Ash Wednesday is a day for harsh action and blunt declarations.

There’s a moment in the liturgy of Baptism when we are asked to reject Satan, and all his works, and all his empty promises. Just before Christ claims us, the church asks us to recognize evil for what it is: something ugly and stupid, something which separates us from ourselves.

Primo Levi does the same in his memoire of Auschwitz, If This Is a Man. He favors description over denunciation, knowing that an accurate account of what happened there needs no moralizing. The young partisan was a chemist by training, which explains both his prose style and his survival.


Levi was one of seven inmates chosen to work in a chemical lab. His description of the doctor, who examines the suitability of the Italian and his companions for the work, is as blunt as the baptismal rite. It simply declares evil to be something ugly and stupid, something which separates us from ourselves.

We have entered. There is only Doktor Pannwitz; Alex, cap in hand, speaks to him in an undertone: “…an Italian, has been in the Lager only three months, already half kaputtEr sagt er ist Chemiker…” But he, Alex, apparently has his reservations on the subject.
Alex is dismissed in a few words and set aside, and I feel like Oedipus, in front of the Sphinx. My ideas are clear, and I am aware even at this moment that the stakes are high; yet I feel a mad desire to disappear, to avoid the test.
Pannwitz is tall, thin, blond: he has the eyes, the hair, and the nose that all Germans ought to have, and sits formidably behind an elaborate desk. I, Häftling 174517, stand in his office, which is a real office, shining, clean, and orderly, and it seems to me that I would leave a dirty stain if I were to touch anything.
When he finished writing, he raised his eyes and looked at me.
Since that day, I have thought about Doktor Pannwitz many times and in many ways. I have asked myself about his inner workings as a man; how he filled his time, outside the Polymerization Department and his Indo-Germanic conscience. Above all, when I was once more a free man, I wanted to meet him again, not out of spirit of revenge but merely out of my curiosity about the human soul.
Because that look did not pass between two men; and if I knew how to explain fully the nature of that look, exchanged as if through the glass wall of an aquarium between two beings who inhabit different worlds, I would also be able to explain the essence of the great insanity of the Third Reich (100-101).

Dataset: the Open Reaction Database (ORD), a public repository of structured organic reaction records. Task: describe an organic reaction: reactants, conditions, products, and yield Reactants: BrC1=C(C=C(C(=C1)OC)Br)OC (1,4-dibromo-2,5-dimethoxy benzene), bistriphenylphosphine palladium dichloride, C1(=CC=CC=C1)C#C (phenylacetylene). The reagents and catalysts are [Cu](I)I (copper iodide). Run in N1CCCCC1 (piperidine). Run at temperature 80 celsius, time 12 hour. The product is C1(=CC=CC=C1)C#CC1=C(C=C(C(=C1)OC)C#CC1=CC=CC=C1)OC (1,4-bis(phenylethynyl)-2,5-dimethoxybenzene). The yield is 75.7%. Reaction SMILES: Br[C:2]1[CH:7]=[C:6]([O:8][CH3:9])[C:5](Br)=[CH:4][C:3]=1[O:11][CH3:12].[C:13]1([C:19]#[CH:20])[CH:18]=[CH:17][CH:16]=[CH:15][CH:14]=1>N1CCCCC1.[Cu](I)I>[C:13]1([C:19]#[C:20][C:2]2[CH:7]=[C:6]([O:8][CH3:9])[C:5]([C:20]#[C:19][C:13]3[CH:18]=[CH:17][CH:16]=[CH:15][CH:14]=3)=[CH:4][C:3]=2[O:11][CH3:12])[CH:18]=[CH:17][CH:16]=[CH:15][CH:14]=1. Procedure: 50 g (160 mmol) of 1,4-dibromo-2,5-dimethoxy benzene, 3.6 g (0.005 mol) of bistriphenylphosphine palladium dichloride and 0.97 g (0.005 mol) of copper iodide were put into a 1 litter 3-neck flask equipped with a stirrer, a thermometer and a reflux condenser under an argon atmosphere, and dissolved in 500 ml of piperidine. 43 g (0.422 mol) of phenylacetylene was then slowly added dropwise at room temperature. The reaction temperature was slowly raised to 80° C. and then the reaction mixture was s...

What a profound indictment: “that look did not pass between two men.” It was exchanged “as if through the glass wall of an aquarium between two beings who inhabit different worlds.” Sin is ugly and stupid. It separates us from ourselves. It makes “a dirty stain” of the human.

This is a day for harsh action and blunt declarations. Ashes on the forehead with the words, “Remember you are dust and unto dust you shall return.” The baptismal liturgy of Easter begins on Ash Wednesday. This is the day we’re asked to recognize our lives of sin for what they are: ugly, stupid, divisive.

Even now, says the Lord,
return to me with your whole heart,
with fasting, and weeping, and mourning;
Rend your hearts, not your garments,
and return to the Lord, your God (Jl 2: 12-13).


Today we return, seeking to hear again the words of life. Genesis tells us that “God looked at everything he had made, and found it very good” (1:31). Saint John tell us that “God so loved the world that he gave his only Son, so that everyone who believes in him might not perish but might have eternal life” (3:16).

Levi wrote:

What we all thought and said of the Germans could be felt at that moment, in an immediate manner. The brain that governed those blue eyes and those manicured hands said, “This something in front of me belongs to a species that it is obviously right to suppress. In this particular case, one has first to make sure that it does not contain some useful element.” And in my head, like seeds in an empty pumpkin: “Blue eyes and fair hair are essentially wicked. No communication possible I am a specialist in mining chemistry. I am a specialist in organic synthesis. I am a specialist….” (101).


Sin is ugly. Sin is stupid. Sin separates one human from another. Sin makes us, to some extent, incomprehensible to each other, yet when we can’t see the human in others, we lose it in ourselves.

Behold, now is a very acceptable time;
behold, now is the day of salvation (2 Cor 6: 2).


Now, in this year of mercy, God condemns sin, exposes it for what it is. Today in ashes God gathers. Today begins the Easter journey home, back to Baptism.

Joel 2: 12-18  2 Corinthians 5: 20-6:2  Matthew 6: 1-6, 16-18

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William Rydberg
3 years 2 months ago
In my opinion, I think that you may have misunderstood the point of Ashes on Ash Wednesday. As the Liturgical Readings and Rubrics of the Mass make it clear that the Ashes are an outward sign of Repentance and heart-felt submission to the Trinity. "...after all who knows? maybe God will turn from his just actions (God is personal, not a concept, God is an acting person) and leave behind a blessing...." 《PLEASE FORGIVE MY PERSONAL EDITS》...
Mark Matthews
3 years 2 months ago
Yes, you are right, William. I think the reflection here adds to what we already know. The ashes of victims in a concentration camp and the hard, harsh inhumanity of what happened, I can't help but reflect on the hard hearts many Christians have about today's victims (for example, Syrian refugees). That is also sin. Our lack of caring is sin. We need to repent of so many things.


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